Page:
skills when the races were only 20 minutes long.
The Kerikeri High School
team continue the tradition of winning this event, after getting their Schools
name on the trophy for the past three years.
The Kings College team put
in another great performance on the water and held on to their second placing
overall, just in front of Rangitoto College who also held onto their third
In between the two boys teams was the only all female team
representing Westlake Girls High School. The ladies had a very consistent day
on the water and were only pushed down one place to finish 4th overall
surrounded by much ‘heavier’ teams!
At prize-giving there were lots of
smiles and tired faces. The top three teams were presented with HARKEN vouchers
for their School Sailing Teams.
All involved are already looking forward to
next year! If you have a school sailing team interesting in competing please
contact one of the RNZYS Coaching Staff.
KeriKeri High School – O’Shea Butler (Boat 2. Watts &
Hughes) 16 points
Kings College – Jack Collinson (Boat 1. International) 46
Rangitoto College – Alex Dyet (Boat 3. Team Telecom) 59 points
Kentigern College – Stewart Dodson (Boat 6. Western Mailing) 69
Westlake Girls High School – Holly Hamlin (Boat 9. Doyle Sails) 70
Girls’ Championship RegattaSaturday morning saw a light southerly fighting the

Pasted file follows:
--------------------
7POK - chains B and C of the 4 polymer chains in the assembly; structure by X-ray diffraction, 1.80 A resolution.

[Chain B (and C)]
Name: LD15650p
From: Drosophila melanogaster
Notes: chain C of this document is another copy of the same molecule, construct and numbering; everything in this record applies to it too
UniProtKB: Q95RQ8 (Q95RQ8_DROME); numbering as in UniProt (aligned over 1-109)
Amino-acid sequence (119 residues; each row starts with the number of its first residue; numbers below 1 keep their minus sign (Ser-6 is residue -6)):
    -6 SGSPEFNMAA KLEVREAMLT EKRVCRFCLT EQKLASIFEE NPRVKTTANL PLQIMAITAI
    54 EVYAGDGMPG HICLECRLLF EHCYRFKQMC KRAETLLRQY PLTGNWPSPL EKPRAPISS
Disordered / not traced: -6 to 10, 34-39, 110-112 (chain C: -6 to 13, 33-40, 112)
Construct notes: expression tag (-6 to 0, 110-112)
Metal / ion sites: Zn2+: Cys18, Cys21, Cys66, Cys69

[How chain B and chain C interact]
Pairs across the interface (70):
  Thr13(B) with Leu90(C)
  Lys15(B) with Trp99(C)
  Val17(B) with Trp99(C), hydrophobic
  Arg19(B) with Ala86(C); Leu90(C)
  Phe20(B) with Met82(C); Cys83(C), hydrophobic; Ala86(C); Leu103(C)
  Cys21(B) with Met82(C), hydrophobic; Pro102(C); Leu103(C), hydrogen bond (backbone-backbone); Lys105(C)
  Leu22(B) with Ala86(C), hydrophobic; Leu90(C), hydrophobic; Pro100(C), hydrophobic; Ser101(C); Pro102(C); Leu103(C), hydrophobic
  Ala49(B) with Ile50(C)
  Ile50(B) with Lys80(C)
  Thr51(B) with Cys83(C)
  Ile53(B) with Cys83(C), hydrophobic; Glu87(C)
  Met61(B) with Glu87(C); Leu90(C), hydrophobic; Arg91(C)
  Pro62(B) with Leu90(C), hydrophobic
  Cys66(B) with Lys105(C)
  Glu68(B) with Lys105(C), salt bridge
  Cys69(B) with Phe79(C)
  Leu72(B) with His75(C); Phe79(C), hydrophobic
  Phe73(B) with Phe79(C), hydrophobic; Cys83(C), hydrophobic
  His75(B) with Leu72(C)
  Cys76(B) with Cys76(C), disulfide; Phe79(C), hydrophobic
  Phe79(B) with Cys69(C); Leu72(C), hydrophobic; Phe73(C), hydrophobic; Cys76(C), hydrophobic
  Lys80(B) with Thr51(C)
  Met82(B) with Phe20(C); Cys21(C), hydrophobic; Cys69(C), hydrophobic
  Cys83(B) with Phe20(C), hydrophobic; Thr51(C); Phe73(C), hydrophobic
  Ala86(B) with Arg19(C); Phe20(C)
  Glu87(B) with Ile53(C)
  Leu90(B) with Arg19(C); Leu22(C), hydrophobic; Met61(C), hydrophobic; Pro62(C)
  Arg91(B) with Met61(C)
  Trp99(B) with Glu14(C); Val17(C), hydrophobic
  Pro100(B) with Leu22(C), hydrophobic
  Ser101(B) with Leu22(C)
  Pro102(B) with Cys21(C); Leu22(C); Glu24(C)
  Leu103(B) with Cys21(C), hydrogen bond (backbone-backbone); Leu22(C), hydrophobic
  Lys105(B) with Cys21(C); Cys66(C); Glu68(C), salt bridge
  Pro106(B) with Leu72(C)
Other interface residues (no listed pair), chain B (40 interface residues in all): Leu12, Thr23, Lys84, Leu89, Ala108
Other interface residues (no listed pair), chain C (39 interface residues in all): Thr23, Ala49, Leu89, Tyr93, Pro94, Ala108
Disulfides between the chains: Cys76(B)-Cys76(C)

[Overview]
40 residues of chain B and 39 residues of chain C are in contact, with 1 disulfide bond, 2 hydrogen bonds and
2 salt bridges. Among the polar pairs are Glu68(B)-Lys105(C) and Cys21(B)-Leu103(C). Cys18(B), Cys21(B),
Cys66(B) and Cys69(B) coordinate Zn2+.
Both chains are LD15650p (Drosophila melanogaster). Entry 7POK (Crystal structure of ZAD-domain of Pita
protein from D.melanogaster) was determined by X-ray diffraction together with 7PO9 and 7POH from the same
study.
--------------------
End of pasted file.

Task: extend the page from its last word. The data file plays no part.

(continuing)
northerly sea breeze at Kohimarama Yacht Club the venue for the 2011 Auckland
Girls’ Championship Regatta.
Image © Jonathan
“Waiting for the breeze to kick in Alan McKenzie (Race
Officer) decided getting out the sea biscuits might bring the wind in quicker,”
says YNZ Regional Support Officer, Kim Admore.
“An hour and a half later
racing was under way in the light nor’easter and we managed to get three races
away for the Optis, Starlings and four for the P class.”
There was good
racing in all the fleets and being a girls only regatta makes for a different
atmosphere then seen at mixed regattas. “A bit more relaxed,” observes Kim.
“It was a great regatta and there were some awesome prizes.”
would like to thank the major sponsors Hewlett Packard (laptop), Roxy
Merchandise (bags,rashtops), North Sails, Orca( sports clothing), Madloop
Windsurfing, Remington Products (hair straighteners & dryer), Cuddle Buddy,
Trilogy, Devonport Chocolates, Equip –Fashion jewelry, Revlon New Zealand, Force
Racing, St Heliers Unichem Pharmacy, Hoyts Movie tickets, Lipton Ice tea, Wilson
Consumer Products, Crème Magazine and a rose for all sailors from Morrison
Full results can be found on the Kohi web site
prepares to host Optimist Nationals As the Toyota New Zealand 2011 Optimist National
Championships draws nearer (19th – 25th April) the regatta host - Wakatere
Boating Club – staged an Optimist Pre-Nationals Regatta late last month.
Here’s a short wrap of the action from Roger Pearson who took the photo
at left. See more in his gallery here.
Fleet managed to get all six races in the can with the Saturday races giving
sailors a gusting 25-30 knots.
Joe Pearson was the star on Saturday with
a 1st, 1st and 3rd. Sadly Joe was hit from behind by a team member on Sunday
causing him to lose valuable places and points. Nevertheless, overall a great
weekend for the Green Fleet sailors and an enjoyable family weekend. Wakatere
dominated the Green Fleet with 1st ,2nd, and 3rd places overall.